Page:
Published by Henry Holt and Co.
Summary: Janet Collins was determined to be a dancer, even though she faced discrimination from an early age. Her mother was a seamstress who paid for her dance lessons by sewing costumes. Janet was turned away from ballet schools and told she could only join a professional company if she painted her skin white. She refused, and found other ways to dance. Finally, in 1951, the ballet master at the Metropolitan Opera House saw Janet dance, and hired her to be the first African-American prima ballerina there. An author’s note gives more biographical information, including two photos; sources and websites are also included. 32 pages; ages 4-8.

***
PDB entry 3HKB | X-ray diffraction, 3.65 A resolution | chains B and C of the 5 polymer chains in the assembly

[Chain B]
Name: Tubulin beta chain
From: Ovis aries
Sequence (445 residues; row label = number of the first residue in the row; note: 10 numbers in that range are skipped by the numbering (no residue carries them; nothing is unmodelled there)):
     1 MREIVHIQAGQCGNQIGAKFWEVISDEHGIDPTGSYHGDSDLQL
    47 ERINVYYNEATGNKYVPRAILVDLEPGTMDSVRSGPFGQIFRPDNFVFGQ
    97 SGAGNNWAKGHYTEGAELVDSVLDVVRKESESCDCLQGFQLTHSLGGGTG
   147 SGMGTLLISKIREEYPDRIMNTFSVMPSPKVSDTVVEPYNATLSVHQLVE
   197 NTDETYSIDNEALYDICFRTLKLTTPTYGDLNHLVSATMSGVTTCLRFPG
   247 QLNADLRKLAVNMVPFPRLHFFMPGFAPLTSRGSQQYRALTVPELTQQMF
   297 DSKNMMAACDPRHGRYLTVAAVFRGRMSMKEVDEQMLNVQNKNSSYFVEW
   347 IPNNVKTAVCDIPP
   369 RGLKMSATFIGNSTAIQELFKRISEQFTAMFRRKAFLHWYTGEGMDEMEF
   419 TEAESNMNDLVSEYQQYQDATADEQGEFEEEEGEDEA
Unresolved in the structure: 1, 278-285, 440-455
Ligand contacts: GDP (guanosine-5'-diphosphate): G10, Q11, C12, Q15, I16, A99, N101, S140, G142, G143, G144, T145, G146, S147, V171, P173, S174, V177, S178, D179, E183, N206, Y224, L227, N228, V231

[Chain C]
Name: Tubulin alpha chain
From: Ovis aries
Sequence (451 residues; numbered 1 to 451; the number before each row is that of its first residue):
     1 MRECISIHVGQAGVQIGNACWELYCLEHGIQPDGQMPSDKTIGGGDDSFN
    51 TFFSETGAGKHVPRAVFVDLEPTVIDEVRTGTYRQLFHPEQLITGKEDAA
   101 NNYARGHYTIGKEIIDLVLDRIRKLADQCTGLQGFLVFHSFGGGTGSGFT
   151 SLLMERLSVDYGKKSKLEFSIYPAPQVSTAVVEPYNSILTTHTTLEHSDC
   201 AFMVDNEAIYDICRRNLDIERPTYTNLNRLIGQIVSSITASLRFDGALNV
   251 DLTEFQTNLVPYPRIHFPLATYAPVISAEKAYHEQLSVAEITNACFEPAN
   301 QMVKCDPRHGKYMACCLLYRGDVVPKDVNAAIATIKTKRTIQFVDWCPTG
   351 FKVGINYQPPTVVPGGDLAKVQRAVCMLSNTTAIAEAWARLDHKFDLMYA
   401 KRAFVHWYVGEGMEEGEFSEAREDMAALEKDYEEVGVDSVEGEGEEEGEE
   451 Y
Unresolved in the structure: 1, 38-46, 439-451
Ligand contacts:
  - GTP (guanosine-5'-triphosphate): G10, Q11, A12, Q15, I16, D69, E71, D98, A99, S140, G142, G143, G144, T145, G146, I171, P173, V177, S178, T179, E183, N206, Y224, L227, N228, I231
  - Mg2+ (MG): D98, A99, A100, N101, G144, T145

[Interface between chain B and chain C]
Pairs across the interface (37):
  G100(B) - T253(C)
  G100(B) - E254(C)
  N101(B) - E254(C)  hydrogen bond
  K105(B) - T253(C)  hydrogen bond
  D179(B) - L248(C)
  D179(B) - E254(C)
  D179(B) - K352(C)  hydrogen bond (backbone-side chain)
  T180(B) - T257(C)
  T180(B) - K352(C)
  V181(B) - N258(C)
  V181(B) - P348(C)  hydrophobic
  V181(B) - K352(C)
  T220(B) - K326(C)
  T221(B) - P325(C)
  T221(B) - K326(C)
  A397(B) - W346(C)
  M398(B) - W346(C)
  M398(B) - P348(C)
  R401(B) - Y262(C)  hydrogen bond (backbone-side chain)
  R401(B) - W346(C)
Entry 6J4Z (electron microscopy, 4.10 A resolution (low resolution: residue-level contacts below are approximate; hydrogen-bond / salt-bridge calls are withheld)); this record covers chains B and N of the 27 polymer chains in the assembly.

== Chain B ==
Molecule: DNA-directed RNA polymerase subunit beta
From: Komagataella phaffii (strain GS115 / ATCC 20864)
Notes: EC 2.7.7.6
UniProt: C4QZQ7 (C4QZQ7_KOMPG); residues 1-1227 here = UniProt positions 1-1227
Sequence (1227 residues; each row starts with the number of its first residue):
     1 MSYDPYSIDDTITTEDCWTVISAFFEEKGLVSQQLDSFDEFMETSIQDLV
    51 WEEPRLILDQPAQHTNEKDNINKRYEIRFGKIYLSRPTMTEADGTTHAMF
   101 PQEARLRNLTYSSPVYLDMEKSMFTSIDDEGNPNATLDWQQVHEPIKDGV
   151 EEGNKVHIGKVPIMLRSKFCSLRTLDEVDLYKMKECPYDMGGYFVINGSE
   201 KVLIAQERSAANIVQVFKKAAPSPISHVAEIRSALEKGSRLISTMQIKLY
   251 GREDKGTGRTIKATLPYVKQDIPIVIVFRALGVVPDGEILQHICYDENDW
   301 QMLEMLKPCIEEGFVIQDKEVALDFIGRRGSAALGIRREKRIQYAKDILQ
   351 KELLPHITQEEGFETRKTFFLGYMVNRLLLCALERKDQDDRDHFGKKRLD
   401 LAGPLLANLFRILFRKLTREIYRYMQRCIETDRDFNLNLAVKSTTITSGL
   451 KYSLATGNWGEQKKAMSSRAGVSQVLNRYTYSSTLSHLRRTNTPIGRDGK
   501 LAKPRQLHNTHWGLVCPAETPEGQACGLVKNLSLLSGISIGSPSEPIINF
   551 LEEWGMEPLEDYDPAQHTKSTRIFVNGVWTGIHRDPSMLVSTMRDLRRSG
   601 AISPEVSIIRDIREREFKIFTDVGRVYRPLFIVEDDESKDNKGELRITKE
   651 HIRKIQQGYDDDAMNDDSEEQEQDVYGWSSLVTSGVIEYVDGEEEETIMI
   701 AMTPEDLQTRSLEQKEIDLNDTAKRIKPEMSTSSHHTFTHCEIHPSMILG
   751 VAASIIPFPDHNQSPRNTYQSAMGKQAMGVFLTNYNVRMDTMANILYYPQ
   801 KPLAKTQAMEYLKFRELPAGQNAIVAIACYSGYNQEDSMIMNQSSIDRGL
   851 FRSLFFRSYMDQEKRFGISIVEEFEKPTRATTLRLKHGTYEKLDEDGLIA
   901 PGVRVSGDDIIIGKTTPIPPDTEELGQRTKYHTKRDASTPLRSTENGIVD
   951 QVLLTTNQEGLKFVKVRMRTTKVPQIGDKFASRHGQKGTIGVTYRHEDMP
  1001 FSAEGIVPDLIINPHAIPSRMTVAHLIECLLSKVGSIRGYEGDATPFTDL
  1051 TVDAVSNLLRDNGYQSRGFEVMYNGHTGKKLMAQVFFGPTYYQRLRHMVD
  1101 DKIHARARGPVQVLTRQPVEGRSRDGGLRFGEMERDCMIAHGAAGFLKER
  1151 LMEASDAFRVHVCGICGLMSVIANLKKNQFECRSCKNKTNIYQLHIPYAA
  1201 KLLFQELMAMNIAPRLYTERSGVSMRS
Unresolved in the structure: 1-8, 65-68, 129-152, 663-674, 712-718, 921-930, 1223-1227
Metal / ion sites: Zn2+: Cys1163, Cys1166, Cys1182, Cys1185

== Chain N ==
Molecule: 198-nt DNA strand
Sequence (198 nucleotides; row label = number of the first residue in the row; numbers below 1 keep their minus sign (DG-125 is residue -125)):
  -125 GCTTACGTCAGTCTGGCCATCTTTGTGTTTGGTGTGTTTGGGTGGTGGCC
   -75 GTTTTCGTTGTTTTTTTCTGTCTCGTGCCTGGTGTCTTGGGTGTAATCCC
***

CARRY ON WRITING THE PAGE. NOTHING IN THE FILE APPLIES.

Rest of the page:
Pros: The story is told in simple rhyming text, each verse starting with “This is” (“This is the girl/who danced in the breeze/to the swoosh, swoosh, swoosh/of towering trees”). Young readers will enjoy the illustrations depicting Janet in various dance costumes, and will be inspired by her perseverance that eventually led to success.
Cons: The text is so brief that many details are omitted, and some of the people are just referred to as “the teacher” or “the man”; some of those characters are identified in the author’s note, but more information sources would be needed for any kind of research report.